The opinion of the court was delivered by: Buckwalter, S. J.
Currently pending before the Court is the Motion of Defendants Columbia Properties Harrisburg LLC d/b/a Harrisburg Courtyard By Marriott and Columbia Sussex Corporation a/k/a Harrisburg Courtyard By Marriott (collectively "Defendants") for Summary Judgment on the Complaint filed by Plaintiffs Prameela and Rao Inaganti, husband and wife ("Plaintiffs"). For the following reasons, the Motion is granted.
I. FACTUAL BACKGROUND*fn1
The event giving rise to this lawsuit occurred on January 29, 2008, at the Marriott Courtyard Harrisburg (the "Hotel"). Plaintiff Prameela Inaganti was staying at the Hotel in connection with a business trip for her employer SAP America. (Defs.' Mot. Summ. J., Ex. D, Dep. of Prameela Inaganti, 10:4-9, 19:11-14, Sept. 9, 2010 ("Inaganti Dep.").) She recalled that she arrived on Monday, January 28, 2008, which was a "cold winter day" with temperatures maybe in the "30s [or] 40s." (Id. at 20:4-12, 28:9-12, 28:13-18.) She further indicated that there was no snow on the ground and it was not raining. (Id. at 28:19-24.)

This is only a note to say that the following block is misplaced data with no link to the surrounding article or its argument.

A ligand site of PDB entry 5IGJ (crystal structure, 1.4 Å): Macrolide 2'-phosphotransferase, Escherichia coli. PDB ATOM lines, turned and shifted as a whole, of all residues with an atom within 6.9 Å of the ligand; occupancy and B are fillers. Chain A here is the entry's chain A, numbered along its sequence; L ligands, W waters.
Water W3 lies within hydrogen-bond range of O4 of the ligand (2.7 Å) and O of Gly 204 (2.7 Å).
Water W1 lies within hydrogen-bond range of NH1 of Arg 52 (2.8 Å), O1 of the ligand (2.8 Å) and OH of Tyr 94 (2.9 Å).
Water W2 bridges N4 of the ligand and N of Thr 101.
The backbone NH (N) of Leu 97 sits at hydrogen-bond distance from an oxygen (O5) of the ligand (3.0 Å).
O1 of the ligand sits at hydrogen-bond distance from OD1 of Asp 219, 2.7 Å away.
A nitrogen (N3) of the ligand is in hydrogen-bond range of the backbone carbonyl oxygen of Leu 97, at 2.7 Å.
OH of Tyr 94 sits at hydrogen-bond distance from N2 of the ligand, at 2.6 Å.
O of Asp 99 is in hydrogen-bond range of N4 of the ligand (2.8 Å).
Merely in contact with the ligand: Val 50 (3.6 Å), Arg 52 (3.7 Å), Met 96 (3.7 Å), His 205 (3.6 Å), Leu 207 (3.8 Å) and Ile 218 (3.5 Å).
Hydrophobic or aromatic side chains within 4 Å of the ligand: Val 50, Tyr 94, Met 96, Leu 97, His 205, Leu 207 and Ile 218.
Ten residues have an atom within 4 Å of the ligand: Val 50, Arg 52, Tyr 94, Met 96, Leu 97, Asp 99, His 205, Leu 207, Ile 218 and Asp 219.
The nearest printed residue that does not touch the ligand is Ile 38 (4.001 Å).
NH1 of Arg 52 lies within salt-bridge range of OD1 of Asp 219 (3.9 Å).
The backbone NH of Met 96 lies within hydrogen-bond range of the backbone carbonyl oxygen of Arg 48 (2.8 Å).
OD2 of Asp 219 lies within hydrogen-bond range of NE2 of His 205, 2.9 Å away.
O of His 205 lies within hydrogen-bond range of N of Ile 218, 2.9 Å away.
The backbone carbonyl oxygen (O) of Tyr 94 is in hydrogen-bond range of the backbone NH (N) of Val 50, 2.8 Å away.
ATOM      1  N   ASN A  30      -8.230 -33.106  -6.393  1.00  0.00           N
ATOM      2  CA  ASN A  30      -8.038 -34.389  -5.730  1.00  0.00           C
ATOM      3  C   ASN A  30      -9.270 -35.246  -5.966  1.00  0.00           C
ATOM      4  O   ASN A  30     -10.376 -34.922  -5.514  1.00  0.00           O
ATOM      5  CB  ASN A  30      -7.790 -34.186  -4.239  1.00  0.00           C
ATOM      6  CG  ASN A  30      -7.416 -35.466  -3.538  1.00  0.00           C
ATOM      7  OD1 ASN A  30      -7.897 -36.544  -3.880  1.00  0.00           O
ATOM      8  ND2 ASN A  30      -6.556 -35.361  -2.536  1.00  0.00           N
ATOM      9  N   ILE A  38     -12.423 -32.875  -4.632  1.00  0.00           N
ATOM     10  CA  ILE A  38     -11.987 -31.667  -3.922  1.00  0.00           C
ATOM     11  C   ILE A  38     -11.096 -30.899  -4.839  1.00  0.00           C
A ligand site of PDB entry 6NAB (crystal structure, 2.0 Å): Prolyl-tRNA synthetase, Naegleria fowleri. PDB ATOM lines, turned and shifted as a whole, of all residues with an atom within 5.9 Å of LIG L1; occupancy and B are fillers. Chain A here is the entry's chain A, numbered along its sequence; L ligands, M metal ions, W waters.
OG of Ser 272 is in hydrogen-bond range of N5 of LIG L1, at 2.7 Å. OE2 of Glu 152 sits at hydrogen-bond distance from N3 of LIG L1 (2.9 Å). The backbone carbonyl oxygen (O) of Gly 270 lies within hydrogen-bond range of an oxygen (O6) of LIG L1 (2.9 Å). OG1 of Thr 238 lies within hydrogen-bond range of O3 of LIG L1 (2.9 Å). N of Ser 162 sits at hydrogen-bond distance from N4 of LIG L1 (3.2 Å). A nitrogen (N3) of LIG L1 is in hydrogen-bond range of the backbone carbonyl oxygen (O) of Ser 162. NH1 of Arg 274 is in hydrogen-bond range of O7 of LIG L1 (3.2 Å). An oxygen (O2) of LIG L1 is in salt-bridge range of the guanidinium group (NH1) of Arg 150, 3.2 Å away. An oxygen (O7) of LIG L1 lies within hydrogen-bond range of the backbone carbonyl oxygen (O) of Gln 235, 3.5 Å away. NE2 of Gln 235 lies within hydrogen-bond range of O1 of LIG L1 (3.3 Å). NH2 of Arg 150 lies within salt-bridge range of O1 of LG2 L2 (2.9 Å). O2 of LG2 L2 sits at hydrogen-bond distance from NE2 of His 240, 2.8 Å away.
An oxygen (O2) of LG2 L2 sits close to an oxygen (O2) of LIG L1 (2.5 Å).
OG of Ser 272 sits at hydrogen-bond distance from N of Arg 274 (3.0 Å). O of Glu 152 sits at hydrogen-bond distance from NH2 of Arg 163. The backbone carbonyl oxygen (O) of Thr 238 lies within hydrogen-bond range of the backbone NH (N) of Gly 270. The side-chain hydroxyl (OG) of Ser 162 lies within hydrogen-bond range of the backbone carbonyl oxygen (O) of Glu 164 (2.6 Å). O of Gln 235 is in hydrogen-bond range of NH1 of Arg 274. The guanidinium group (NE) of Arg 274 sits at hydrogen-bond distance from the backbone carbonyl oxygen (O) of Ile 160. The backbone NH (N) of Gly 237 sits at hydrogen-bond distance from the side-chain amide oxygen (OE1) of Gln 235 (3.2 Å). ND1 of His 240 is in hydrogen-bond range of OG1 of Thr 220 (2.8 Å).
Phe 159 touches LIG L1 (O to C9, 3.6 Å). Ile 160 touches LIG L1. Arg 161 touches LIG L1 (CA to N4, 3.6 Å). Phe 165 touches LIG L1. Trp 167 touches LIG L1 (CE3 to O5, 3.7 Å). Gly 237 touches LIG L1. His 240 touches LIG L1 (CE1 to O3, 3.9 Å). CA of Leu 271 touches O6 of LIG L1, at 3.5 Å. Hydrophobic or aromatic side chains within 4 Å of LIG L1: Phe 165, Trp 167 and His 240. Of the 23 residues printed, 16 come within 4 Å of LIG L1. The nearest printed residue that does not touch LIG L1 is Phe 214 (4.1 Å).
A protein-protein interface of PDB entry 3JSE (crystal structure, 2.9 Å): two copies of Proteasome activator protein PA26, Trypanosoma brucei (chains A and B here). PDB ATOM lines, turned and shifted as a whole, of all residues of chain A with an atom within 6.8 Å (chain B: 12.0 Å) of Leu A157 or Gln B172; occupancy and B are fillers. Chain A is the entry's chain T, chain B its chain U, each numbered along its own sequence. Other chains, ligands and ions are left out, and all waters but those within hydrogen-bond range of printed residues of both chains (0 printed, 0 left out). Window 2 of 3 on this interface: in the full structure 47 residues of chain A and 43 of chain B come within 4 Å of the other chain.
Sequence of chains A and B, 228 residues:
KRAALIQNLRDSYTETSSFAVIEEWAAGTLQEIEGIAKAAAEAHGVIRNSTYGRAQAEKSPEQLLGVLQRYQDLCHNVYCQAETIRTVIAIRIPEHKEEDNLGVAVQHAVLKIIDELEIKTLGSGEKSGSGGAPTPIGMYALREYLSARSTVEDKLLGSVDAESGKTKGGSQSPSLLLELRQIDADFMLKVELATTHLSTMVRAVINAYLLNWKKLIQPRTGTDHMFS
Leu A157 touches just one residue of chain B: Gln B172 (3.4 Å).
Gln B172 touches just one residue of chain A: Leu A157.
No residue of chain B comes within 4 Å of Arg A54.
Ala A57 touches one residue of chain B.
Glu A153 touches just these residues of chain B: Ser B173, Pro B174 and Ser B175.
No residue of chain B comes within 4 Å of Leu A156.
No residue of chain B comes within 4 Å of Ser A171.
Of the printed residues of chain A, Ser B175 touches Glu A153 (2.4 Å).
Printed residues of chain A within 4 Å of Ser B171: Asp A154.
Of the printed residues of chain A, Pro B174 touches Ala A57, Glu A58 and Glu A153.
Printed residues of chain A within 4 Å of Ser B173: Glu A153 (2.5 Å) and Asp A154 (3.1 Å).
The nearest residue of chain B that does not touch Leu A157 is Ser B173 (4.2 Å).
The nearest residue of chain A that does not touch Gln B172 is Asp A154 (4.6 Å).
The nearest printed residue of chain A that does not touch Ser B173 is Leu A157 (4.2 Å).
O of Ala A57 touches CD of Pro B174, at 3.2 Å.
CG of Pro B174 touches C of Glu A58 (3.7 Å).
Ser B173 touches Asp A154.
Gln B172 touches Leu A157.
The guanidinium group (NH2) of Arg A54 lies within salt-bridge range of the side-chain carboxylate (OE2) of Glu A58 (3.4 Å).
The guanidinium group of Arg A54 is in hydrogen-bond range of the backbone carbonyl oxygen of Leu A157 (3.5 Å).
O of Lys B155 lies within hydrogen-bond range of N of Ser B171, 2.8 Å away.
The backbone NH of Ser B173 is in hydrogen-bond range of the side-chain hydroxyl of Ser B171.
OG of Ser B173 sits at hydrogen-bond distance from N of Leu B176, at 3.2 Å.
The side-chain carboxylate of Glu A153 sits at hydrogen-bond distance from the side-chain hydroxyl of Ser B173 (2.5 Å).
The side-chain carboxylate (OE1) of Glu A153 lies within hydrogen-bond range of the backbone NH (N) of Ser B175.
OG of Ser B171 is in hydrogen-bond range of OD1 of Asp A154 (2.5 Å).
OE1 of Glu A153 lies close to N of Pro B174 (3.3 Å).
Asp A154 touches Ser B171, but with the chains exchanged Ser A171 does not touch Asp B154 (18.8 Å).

On the morning of January 29, 2008, Mrs. Inaganti woke up, got ready, and headed out to her car, which was parked on the side parking lot. (Id. at 29:14-18.) At the time, she was wearing pants and a shirt, a winter jacket, and flat rubber-soled shoes. (Id. at 31:5-21.) She left the hotel using the side entrance sometime between 7:00 and 7:30 a.m. (Id. at 30:13-17, 32:19-20.) As she exited, she noted that it was neither too dark nor too bright, and that it was "drizzling and kind of cloudy." (Id. at 33:14-19.) According to her observations, "everything seemed wet," but there was no snow of any kind. (Id. at 31:24-32:3, 38:20-24.)*fn2 Nonetheless, she had no difficulty either seeing the steps in front of her and where she needed to go, or walking down the steps.*fn3 (Id. at 33:20-34:2, 40:4-10.) She walked out, took a few steps down, and stepped onto the concrete walkway. (Id. at 30:21-23.) Upon putting her foot on the concrete walkway, however, she "just slid and fell on [her] back." (Id. at 30:21-31:1.) When asked if she noticed what caused her to fall, she replied that she "could not see anything. It's all black ice" and there was nothing otherwise visible. (Id. at 41:14-42:22.) Upon further questioning as to why she thought it was black ice if she could not see it, she replied, "[b]ecause of the way that I slipped I could tell. I had no control over my fall." (Id. at 42:3-8.) After she fell, Mrs. Inaganti got up fairly quickly because it was "freezing cold" outside. (Id. at 42:9-14.)